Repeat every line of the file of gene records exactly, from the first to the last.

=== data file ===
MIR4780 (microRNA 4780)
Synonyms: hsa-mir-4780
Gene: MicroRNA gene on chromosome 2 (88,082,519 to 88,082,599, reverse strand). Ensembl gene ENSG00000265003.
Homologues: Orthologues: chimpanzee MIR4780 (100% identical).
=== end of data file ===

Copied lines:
MIR4780 (microRNA 4780)
Synonyms: hsa-mir-4780
Gene: MicroRNA gene on chromosome 2 (88,082,519 to 88,082,599, reverse strand). Ensembl gene ENSG00000265003.
Homologues: Orthologues: chimpanzee MIR4780 (100% identical).